Will the Live-Action 'Captain Planet' Film Have the Guts to Take on Climate Change?
Image credit: Andertoons via Flickr/CC BY
Captain Planet will be the latest beloved children's cartoon to get the live action film treatment -- and from the producer of the bafflingly successful 'Transformers' movie franchise no less! So one thing's for certain: A ton of people are going to see this film.Here are the details from MTV news:
Cartoon Network and "Transformers" producer Don Murphy and partner Susan Montford's Angry Filmworks are teaming together with "Transformers" producer to make a live action film about the environmentalist hero.The producers also said that they expect to make a "spectacular series" of films, so they're certainly looking to start up another franchise here. There's no word as to whether the modern day Captain Planet will be donning the trademark red speedo and green mullet that made him look more like a cartoon beach volleyball pro than a superhero.
"The messages of Captain Planet are even more relevant today," said Stuart Snyder, president and COO of Turner Broadcasting System Inc.'s Animation, Young Adults and Kids Media division, in a press release. "We feel this team can bring the world's first eco-hero to life in a powerful motion picture that is not only pertinent but entertaining."
"With the earthquakes, tornadoes, melting icebergs and all the other problems threatening the world right now, Earth really needs her greatest defender," added Montford.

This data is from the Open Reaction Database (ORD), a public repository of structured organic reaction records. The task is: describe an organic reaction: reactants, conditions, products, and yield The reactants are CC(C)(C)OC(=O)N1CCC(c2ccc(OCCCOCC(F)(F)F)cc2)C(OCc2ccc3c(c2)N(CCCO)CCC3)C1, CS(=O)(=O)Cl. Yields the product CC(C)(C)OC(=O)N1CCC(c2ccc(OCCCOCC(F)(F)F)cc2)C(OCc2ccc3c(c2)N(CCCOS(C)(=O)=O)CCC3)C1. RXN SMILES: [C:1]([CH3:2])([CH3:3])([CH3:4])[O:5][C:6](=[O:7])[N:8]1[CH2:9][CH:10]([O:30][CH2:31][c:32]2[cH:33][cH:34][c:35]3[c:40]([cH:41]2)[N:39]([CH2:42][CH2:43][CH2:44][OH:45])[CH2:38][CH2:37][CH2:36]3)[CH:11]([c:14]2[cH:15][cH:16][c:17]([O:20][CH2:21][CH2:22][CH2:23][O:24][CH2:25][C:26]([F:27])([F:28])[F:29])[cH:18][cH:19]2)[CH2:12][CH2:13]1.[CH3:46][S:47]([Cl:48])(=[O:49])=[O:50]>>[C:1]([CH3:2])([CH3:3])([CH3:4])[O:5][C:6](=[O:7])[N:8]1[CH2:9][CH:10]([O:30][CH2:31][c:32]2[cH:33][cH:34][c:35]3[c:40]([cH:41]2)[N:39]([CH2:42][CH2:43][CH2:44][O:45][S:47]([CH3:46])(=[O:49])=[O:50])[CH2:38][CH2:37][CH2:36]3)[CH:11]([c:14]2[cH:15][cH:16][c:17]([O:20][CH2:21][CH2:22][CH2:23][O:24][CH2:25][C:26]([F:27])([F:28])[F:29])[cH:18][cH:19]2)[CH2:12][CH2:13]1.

It will be interesting to see what the screenwriters select as the plot device: It has to be something sufficiently large-scale and universally threatening ... the show typically dealt with real(ish) environmental woes like toxic pollution and radioactive waste. What do you think they'll come up with for the big screen? Will the studio have the balls to make global warming (or the nefarious polluting corporations that are causing it) the villain, given its "controversial" status in our political culture? Seems unlikely.
In fact, here's a pitch to anyone at Cartoon Network or whatever other studios may get involved: if you intelligently address global climate change in your film, I'll not only take everyone I know to your film on opening day, and write an article about it, but I'd organize a series of 'Captain Planet'-themed green events across New York City that would get your film some great free press. I'd also offer to dress up like Captain Planet, replete with aforementioned mullet and speedo, if I thought for a second that would entice rather than repel potential viewers.
Your move, Captain Planet filmmakers.